Renewables investment vehicle NextEnergy Solar Fund (NESF) is looking into retrofitting storage facilities on its existing solar assets in the UK.

NESF confirmed it was “exploring the feasibility” of energy storage facilities during its half-yearly report, published yesterday as major financial services company Legal & General purchased a 5.59% voting stake in the group.

The group’s half-year results for the period ended 30 September 2016 revealed that NESF’s portfolio of 33 solar PV assets in the UK generated 284.4GWh of electricity in the period, some 3.2% above expectations. Rising power prices – NESF has now upgraded its forecasts by 4.5% – also contributed towards a 3.6% NAV per share increase to 102p.

NESF is continuing its long-stated ambitions to increase its foothold in the UK solar market and expects to increase its portfolio throughout the remainder of the financial year.

“During the second half of the financial year, we expect to deploy the recently raised capital in the attractive pipeline of identified opportunities,” NESF chairman Kevin Lyons said, pointing towards an acquisition pipeline NESF has repeatedly mentioned of late.

And the company has now said it is looking into advancing its interests in the UK energy market by exploring the possible retrofitting of battery storage technologies onto its existing solar farms.

“The investment manager remains fully engaged in monitoring technological change in the energy sector and is already exploring the feasibility of the application of energy storage facilities to the company's portfolio of solar PV plants.

“Consequently, the company is well-positioned to incorporate the continuing innovation in energy technology and benefit from the associated incremental returns and/or cost reductions in solar energy generation and storage,” Lyons added.

Notably, the Kentishes Solar Farm NESF acquired last month could be connected to a utility-scale energy storage facility after Push Energy – the original developers of the solar farm – received planning permission for one adjacent to the site in October.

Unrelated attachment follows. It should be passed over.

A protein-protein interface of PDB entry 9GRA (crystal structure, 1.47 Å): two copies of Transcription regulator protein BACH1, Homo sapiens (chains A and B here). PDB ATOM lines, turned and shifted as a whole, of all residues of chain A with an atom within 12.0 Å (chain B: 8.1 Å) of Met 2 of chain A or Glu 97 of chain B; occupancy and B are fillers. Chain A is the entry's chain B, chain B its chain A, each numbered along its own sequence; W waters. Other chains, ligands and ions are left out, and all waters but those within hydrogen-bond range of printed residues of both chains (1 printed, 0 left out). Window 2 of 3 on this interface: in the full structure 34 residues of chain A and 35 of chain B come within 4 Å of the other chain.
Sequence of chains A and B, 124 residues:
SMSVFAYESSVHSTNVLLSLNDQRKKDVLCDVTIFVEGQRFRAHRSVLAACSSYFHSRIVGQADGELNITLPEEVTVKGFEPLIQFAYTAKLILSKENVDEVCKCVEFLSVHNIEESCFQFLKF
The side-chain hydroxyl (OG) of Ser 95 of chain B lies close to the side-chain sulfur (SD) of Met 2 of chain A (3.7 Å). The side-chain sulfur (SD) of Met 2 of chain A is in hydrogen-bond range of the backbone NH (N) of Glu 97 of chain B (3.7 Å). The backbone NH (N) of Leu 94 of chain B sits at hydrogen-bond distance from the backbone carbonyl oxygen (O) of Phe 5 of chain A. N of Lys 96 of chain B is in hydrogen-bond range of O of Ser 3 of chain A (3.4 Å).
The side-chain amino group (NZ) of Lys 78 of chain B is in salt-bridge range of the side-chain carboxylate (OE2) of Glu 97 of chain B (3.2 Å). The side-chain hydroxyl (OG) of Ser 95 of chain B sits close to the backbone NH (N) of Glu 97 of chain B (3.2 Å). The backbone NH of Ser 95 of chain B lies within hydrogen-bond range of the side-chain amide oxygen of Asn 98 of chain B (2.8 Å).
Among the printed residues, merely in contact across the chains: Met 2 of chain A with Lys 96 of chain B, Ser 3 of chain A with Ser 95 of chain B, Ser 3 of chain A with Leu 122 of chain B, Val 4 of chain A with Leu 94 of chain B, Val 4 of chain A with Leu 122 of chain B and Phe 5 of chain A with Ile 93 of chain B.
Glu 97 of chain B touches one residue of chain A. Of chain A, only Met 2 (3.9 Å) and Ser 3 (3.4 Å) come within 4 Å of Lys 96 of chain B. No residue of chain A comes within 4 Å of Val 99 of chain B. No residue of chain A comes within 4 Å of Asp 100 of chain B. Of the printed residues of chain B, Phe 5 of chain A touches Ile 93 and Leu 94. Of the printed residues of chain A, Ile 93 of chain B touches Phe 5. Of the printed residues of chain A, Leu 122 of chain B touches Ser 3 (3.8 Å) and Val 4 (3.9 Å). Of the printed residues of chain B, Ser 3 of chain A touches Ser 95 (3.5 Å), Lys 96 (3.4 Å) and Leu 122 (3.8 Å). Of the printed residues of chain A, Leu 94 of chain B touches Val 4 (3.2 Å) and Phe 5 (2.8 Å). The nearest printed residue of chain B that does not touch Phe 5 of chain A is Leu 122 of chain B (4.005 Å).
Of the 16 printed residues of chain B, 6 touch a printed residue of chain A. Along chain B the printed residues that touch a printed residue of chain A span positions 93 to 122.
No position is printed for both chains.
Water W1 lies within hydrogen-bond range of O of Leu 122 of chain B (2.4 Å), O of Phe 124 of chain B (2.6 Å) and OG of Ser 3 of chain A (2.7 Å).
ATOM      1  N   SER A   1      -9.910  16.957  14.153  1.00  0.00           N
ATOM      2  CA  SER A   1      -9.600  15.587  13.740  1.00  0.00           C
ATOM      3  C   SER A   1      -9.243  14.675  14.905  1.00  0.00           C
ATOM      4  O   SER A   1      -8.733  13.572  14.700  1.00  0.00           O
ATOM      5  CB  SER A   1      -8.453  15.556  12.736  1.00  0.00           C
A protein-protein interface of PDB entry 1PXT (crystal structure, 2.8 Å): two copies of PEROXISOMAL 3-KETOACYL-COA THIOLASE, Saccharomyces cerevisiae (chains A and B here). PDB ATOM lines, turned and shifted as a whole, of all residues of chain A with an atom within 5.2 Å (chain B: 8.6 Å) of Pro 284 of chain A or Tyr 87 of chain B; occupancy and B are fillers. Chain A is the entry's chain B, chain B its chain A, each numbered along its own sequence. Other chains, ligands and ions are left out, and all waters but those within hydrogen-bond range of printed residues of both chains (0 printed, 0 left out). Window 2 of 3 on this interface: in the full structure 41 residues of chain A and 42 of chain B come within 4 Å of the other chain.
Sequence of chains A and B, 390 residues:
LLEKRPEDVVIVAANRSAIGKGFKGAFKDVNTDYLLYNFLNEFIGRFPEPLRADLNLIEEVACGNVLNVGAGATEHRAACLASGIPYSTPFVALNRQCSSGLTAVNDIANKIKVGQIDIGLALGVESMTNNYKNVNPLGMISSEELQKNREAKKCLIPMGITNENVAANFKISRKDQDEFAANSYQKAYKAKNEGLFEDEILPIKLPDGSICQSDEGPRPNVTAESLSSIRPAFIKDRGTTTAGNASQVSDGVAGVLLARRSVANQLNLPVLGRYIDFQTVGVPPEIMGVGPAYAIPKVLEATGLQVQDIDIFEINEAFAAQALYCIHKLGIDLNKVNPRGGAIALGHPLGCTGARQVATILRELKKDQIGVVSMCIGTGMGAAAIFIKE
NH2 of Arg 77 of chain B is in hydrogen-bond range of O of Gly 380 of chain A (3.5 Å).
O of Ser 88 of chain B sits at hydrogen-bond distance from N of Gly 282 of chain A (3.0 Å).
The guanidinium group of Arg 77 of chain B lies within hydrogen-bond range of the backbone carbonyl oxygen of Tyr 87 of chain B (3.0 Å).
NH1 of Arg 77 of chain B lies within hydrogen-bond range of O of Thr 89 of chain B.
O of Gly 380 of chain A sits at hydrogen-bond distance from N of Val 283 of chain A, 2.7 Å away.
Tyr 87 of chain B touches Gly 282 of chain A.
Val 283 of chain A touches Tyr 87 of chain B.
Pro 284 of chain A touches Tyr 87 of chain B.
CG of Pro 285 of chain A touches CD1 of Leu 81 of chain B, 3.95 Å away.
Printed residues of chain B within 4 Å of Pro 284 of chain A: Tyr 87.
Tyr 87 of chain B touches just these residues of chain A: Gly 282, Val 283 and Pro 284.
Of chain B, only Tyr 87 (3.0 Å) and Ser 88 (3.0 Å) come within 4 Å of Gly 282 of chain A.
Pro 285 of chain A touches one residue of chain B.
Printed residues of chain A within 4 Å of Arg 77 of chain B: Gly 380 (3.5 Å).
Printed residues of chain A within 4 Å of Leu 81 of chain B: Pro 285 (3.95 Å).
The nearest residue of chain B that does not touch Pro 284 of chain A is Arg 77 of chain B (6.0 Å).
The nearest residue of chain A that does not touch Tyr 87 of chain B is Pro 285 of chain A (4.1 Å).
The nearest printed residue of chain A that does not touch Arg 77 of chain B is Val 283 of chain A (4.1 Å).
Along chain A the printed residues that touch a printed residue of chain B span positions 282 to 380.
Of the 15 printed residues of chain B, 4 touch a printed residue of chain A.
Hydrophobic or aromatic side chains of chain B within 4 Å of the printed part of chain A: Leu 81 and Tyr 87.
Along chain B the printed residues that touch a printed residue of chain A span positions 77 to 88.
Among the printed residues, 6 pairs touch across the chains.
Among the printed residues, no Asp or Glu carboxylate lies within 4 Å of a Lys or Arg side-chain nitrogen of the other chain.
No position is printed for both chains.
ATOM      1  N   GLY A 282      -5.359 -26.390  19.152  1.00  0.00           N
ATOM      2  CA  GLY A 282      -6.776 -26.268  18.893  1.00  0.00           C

NESF’s storage ambitions could be boosted by the purchase of a 5.59% stake in the group from investment giants Legal & General. Filings published yesterday revealed that L&G had purchased more than 26.7 million shares in the group.

At the time of announcing its proposed share issuance programme NESF confirmed that one institutional investor intended to subscribe for as much as £55 million of new shares, and the firm is no stranger to such institutional investors having previously tempted Prudential into partnering with them for a €150 million investment in the Italian solar market.

In August last year Legal & General said it remained committed to investing in the UK’s solar sector despite the government’s curtailing of support.

“Taking a balanced approach to energy generation, and prioritising research and development, would give us greater flexibility in moving towards renewable energy sources. The cost of renewable energy has fallen considerably in the last few years and now is the time for investors and governments to get things moving,” chief executive Nigel Wilson said at the time.

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